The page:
Often, there’s a sense of one party “winning.”
Litigation can be avoided if the parties agree to settle without expensive court proceedings. There are several ways of avoiding litigation but one is more formally established.
Called Collaborative Law, it requires that both parties and their lawyers agree they will not escalate to court, and each lawyer agrees not to represent the client if the case moves to court. I’ll write more about Collaborative Law in a future Edition of It’s Time For Justice.
Costs mean reimbursement for the legal bills and related expenses of the successful party, paid by the unsuccessful party.
The court can also award costs if one party is being difficult (resisting disclosure, or refusing to file material on time), wasting court time and resources. In Serra v. Serra, the Ontario Court of Appeal confirmed that costs rules are designed to foster three important principles:
- to partially indemnify successful litigants for the cost of litigation;
- to encourage settlement; and
- to discourage and sanction inappropriate behaviour by litigants.
With no chance of a costs award against one or either party, these incentives disappear. With parties who are representing themselves, however, these incentives can disappear, because some judges are hesitant to award costs in cases involving self-represented parties.
It is true that it seems unfair to award costs against a party who already cannot afford their own lawyer.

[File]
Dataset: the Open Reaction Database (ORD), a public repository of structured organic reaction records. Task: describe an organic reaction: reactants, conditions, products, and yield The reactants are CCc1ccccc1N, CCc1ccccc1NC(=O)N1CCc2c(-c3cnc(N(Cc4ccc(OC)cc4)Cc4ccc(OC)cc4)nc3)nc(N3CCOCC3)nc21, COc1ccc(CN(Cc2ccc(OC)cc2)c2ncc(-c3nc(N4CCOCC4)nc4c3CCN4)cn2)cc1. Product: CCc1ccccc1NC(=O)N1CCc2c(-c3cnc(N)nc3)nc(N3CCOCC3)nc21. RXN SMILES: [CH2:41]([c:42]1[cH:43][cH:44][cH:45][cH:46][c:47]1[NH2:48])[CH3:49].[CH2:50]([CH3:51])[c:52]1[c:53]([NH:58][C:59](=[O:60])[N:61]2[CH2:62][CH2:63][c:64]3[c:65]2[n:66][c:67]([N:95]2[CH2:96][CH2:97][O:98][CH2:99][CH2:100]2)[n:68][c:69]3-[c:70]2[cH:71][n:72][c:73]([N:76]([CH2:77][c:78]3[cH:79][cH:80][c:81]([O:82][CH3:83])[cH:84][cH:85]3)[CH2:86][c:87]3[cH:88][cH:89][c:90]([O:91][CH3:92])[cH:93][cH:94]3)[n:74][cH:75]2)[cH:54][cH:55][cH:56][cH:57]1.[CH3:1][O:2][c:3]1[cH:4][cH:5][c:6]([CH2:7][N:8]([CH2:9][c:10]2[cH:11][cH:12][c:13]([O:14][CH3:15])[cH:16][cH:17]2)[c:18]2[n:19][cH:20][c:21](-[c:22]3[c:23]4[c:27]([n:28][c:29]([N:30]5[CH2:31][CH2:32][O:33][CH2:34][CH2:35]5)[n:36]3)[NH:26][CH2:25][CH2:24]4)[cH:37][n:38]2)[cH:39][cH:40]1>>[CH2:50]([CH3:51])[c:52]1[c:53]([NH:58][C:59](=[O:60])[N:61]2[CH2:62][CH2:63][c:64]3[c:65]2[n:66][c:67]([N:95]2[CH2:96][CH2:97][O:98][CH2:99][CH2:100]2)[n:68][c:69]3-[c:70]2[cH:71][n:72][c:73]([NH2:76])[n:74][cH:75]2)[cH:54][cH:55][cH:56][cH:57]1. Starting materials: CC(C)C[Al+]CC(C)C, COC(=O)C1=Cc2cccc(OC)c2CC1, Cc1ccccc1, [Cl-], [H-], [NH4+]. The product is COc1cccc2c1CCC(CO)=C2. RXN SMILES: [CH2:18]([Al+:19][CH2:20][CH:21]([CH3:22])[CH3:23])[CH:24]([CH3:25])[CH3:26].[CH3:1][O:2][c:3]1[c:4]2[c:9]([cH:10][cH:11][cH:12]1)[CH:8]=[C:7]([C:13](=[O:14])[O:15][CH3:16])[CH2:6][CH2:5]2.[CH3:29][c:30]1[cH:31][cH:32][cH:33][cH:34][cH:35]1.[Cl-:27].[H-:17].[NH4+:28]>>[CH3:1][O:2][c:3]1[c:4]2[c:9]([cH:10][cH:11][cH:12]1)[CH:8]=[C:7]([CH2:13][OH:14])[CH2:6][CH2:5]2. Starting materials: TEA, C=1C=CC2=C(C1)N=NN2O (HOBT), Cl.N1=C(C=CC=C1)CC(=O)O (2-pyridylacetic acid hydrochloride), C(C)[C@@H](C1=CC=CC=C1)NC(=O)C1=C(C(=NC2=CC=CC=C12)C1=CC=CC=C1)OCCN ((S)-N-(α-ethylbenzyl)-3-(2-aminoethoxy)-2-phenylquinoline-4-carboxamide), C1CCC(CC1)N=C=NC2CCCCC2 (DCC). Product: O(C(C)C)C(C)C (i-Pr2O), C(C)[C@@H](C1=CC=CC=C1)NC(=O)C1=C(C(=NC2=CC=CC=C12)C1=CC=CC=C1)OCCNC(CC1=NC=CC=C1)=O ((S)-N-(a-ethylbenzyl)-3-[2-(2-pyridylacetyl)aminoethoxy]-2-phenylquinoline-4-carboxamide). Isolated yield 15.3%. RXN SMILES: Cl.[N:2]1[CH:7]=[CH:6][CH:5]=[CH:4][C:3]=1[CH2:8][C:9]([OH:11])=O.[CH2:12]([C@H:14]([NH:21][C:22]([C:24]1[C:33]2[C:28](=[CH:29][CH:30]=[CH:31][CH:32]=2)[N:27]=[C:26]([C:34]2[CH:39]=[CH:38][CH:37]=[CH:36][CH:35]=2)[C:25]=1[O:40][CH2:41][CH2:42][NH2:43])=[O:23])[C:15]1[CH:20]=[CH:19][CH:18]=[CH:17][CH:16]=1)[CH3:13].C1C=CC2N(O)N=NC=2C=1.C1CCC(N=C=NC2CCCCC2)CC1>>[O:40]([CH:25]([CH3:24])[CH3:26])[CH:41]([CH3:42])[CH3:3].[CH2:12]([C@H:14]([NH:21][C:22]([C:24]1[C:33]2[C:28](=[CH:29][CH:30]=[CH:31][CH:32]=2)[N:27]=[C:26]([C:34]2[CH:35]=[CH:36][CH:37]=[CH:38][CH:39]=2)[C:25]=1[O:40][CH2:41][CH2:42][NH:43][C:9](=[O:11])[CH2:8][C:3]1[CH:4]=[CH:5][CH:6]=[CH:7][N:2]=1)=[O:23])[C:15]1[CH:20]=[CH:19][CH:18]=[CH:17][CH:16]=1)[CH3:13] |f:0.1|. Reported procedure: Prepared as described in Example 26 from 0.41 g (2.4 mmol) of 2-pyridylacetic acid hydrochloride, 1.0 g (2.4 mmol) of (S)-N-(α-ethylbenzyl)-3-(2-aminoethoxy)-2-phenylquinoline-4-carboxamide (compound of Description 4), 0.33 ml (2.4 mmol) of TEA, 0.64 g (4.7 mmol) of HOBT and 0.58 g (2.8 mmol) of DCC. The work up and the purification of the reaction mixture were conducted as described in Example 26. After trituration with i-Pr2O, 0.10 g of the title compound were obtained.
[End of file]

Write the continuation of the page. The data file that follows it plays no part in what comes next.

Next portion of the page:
But without the risk of court sanctions, it is difficult for the court to impress upon the self-represented party the importance of respecting the rules and proper process.
Costs placed on judges
“A self-represented litigant is vulnerable, frequently angry, sometimes volatile, and usually the less-informed person in the room.” – BC lawyer Chelsea Caldwell, quoted in “Self- representation in court common nuisance” by John Schofield. The Lawyer’s Weekly, 26 August 2011
Lack of counsel is almost guaranteed to make it difficult for clients to get a fair trial and have their issues considered on their merits. If both parties are self-represented, many of the costs listed above as falling on the opposing party fall instead squarely on the case judge.
For the judges, more time will likely be devoted to any matter in which one or both parties are self-represented. Parties will be less prepared, are less likely to have filed all relevant documents on time, and are less able to settle. The judge is left to shepherd the parties through the system and provide the information and guidance that would have come from a lawyer. This additional burden on the judge’s time (and the court docket) results in increased costs to the taxpayer.